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Malkin, Kessel break through in Penguins' Game 4 win vs. Sharks

SAN JOSE, Calif. – The way Evgeni Malkin was playing for the Pittsburgh Penguins an offensive breakthrough was just a matter of time.

Malkin picked Game 4 as the one to finally get on the scoresheet, as the Penguins moved to within a game of winning the Stanley Cup after a 3-1 victory over the San Jose Sharks on Monday night.

Despite the zeroes in his goals and assist columns through four games of the Final, Penguins head coach Mike Sullivan emphasized that he liked what he was seeing from Malkin’s game. A breakthrough was coming and it began in the first period with a very smart play in the neutral zone.

As the Penguins were making a line change, Malkin took the puck with his back to the Sharks’ net and Roman Polak approaching. Sullivan said the coaching staff had told Malkin to try and simplify his game. In this moment, he could have backhanded the puck into the Sharks' zone and let the forecheckers chase it, but insead he noticed the situation and made a wise decision.

While fighting off Polak, Malkin hit a streaking Phil Kessel with a pass. Kessel cut through the Sharks’ zone and fired a shot on net, which Martin Jones blockered to his right, but Ian Cole was there to pounce on it to open the scoring.

“I see he use his speed. He’s flying and I try to give him just a little forward [pass],” said Malkin. “I had good position because I look back and I see Phil skate a little bit behind me. It’s just control puck and give [to] him.”

Early in the second, the Penguins took advantage of their second power play of the game. Sidney Crosby won the offensive zone faceoff and Malkin went straight to the Sharks’ net. With Kessel in possession of the puck along the wall on the other side of the ice, he threaded the needle and found Malkin on the backdoor.

“My goal, Phil give me an empty net,” Malkin said.

While the Penguins’ depth players have come through at clutch situations this postseason, having their superstars lead offensively when they needed has served as a very big boost. Kessel creating. Malkin creating and scoring. It’s the recipe for success and why Thursday night they could be celebrating a fourth title in franchise history.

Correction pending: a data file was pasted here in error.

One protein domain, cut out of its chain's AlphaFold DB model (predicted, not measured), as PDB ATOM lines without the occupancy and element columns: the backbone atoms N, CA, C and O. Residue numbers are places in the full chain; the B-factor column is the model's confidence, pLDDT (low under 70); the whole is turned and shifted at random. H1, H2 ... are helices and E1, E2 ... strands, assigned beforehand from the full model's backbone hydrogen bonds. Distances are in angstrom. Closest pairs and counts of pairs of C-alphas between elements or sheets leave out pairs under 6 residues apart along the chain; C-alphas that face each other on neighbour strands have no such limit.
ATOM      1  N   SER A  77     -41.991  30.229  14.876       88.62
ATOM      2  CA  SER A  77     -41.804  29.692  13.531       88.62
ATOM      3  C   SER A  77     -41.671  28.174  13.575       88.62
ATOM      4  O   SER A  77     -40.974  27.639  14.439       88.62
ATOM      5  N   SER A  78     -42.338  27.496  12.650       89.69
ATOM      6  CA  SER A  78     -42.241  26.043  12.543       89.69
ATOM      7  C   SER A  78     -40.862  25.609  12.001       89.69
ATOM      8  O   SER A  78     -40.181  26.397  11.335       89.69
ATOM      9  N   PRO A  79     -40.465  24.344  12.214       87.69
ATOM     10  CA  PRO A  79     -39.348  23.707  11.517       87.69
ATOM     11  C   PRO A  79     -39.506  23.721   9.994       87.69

When Malkin wasn’t scoring and critics were wondering when he’d show up in the series, Sullivan had faith all along.

“He’s such an instinctive player when he plays the game the right way and he doesn’t force things, he sees the plays that he needs to make,” Sullivan said. 

Kessel’s acquisition last summer was another weapon added to an already lethal offense. He bought in to what Sullivan preached when he replaced Mike Johnston in December. The coach has challenged his superstar winger in all areas of his game during conversations the two have had over the last several months.

Those talks have resulted in Kessel playing stellar hockey this postseason and has him as one of the favorites for the Conn Smythe Trophy should the Penguins close out the series.

“We don’t get to where we’re at if Phil doesn’t play the type of hockey that he’s played here throughout the course of these playoffs,” said Sullivan. “He has been one terrific player for us. He scores big goals. His offense speaks for itself. He’s dangerous on the power play. He’s dangerous off the rush. But what I think that his teammates admire and respect and what his coaching staff certainly does is his commitment away from the puck and his play at both ends of the rink. He’s a complete player right now and when he plays that way he’s one of the more elite players in the league in our opinion.”

One year ago, Kessel was coming off a season to forget with the Toronto Maple Leafs. While his numbers remained strong, the team played poorly and things got ugly with the media.

Here we are a year later and he’s leading the Penguins in goals (10) and points (21) this postseason and could win something Thursday night that his Maple Leafs teams were so, so far away from.

“You never imagine something like this,” Kessel said. “To be one game away from winning is something pretty special. We’re just going to have to play a real good game.”

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Sean Leahy is the associate editor for Puck Daddy on Yahoo Sports. Have a tip? Email him at puckdaddyblog@yahoo.com or follow him on Twitter!

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